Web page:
|Publication number||US5666893 A|
|Application number||US 08/499,445|
|Publication date||Sep 16, 1997|
|Filing date||Jul 7, 1995|
|Priority date||Aug 18, 1992|
|Publication number||08499445, 499445, US 5666893 A, US 5666893A, US-A-5666893, US5666893 A, US5666893A|
|Inventors||Raymond A. Bourgeois|
|Original Assignee||Bourgeois; Raymond A.|
|Export Citation||BiBTeX, EndNote, RefMan|
|Patent Citations (18), Referenced by (5), Classifications (6), Legal Events (5)|
|External Links: USPTO, USPTO Assignment, Espacenet|
This application is a continuation-in-part of application Ser. No. 08/105,114 filed Aug. 12, 1993, now U.S. Pat. No. 5,429,061.
The present invention relates to field marking.
In the spraying of agricultural chemicals, it is important to minimize the double spraying of crops due to overlap off sprayer passes and also to eliminate any gaps between the sprayer passes. To enable this, systems have been developed for dropping markers, for example patches of foam, paper or chalk on a field to designate the edge of a sprayer pass. Other systems use discs that leave a mark on the ground. These systems are all subject to visibility problems, especially where spraying is being done at night, the most common time for such work because of reduced winds.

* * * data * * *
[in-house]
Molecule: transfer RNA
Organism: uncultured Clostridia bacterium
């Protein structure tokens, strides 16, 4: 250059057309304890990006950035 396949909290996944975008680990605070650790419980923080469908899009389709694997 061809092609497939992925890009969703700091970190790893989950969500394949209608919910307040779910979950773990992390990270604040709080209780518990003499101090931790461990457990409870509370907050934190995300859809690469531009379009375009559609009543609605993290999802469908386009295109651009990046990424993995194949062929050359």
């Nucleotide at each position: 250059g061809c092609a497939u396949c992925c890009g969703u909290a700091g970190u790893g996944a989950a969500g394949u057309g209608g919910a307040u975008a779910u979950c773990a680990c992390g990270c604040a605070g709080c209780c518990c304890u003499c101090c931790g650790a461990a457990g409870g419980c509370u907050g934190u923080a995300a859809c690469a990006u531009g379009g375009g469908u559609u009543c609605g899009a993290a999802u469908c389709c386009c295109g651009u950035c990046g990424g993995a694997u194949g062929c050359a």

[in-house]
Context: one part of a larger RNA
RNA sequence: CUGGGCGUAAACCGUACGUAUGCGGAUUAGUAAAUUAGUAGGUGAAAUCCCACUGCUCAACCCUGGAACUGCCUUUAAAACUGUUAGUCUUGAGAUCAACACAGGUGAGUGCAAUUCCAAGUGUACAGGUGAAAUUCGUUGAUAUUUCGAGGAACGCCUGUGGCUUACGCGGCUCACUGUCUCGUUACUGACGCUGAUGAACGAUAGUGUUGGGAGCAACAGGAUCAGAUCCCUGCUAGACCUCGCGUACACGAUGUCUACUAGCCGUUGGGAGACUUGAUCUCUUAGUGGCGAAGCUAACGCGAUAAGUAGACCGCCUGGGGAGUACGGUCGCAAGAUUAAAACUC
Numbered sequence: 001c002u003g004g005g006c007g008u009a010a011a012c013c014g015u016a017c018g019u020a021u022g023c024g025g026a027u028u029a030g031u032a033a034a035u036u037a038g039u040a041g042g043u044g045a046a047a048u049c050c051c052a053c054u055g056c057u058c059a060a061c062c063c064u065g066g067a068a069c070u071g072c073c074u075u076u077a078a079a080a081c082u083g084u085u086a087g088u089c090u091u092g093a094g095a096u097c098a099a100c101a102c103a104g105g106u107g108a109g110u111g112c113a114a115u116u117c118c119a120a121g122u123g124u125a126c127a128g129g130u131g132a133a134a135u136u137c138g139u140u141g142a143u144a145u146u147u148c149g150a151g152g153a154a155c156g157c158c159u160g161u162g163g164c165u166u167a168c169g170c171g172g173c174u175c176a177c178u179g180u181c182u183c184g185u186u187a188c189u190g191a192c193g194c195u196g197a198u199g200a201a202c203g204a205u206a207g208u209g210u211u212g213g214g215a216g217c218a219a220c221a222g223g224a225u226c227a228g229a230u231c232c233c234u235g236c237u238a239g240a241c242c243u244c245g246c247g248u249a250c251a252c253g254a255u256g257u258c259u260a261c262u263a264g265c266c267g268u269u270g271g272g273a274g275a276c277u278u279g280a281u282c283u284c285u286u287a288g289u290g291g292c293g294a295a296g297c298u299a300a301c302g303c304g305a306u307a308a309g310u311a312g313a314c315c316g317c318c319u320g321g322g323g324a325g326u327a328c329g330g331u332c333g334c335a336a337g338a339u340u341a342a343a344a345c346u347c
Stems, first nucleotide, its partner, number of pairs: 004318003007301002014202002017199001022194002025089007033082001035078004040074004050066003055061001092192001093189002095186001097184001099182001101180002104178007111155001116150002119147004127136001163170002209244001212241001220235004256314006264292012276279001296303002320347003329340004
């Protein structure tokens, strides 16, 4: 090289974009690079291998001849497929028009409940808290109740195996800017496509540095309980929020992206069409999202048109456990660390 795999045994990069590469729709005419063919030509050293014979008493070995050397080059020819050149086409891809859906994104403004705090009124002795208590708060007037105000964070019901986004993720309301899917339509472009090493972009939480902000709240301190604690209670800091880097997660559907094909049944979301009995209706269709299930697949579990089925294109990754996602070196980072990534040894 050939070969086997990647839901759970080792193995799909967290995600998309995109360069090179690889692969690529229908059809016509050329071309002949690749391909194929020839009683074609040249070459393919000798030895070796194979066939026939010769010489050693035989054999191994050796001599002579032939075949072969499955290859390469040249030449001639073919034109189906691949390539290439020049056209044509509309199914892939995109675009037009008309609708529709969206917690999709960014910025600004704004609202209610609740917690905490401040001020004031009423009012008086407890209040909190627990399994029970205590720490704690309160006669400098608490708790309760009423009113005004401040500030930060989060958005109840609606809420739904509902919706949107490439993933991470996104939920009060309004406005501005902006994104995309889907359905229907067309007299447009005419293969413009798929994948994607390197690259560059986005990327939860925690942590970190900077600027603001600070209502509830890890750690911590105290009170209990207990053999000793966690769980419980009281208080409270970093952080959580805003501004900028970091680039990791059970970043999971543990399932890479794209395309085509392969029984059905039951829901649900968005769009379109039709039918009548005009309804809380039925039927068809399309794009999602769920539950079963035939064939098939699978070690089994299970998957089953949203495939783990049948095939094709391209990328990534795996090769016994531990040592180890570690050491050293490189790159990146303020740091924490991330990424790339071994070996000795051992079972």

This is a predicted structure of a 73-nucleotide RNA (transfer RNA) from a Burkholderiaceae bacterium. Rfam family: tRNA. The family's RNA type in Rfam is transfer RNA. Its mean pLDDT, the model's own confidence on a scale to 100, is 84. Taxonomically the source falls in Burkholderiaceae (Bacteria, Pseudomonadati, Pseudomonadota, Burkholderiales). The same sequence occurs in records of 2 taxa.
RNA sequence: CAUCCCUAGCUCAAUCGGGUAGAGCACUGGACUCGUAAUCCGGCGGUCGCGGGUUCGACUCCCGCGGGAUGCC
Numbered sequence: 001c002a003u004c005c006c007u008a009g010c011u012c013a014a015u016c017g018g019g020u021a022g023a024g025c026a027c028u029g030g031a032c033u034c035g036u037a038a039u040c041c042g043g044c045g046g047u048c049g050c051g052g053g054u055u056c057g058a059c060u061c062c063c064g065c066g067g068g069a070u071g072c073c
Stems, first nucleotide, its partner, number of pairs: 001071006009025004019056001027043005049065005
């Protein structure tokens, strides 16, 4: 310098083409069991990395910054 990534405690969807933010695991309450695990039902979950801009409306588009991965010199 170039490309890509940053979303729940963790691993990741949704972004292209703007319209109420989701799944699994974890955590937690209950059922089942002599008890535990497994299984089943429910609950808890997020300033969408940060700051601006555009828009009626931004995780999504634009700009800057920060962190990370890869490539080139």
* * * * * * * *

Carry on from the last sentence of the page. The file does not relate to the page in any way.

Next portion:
Another system which has been developed is the "tramline" system that leaves unseeded rows at appropriate intervals along a field to accommodate the tires of a tractor. While this system is effective in that it provides a reliable, highly visible and easy to follow marking in the field, the mechanisms used to achieve the desired result generally include rather complex clutching mechanisms on the drive shaft for the conventional seed flute. It may require a permanent modification of the seed metering drive shaft.
The present invention is concerned with a field marking system that is easily and simply retro-fit into any common seed drill and involves no permanent modification of the seeder.
According to one aspect of the present invention there is provided 1.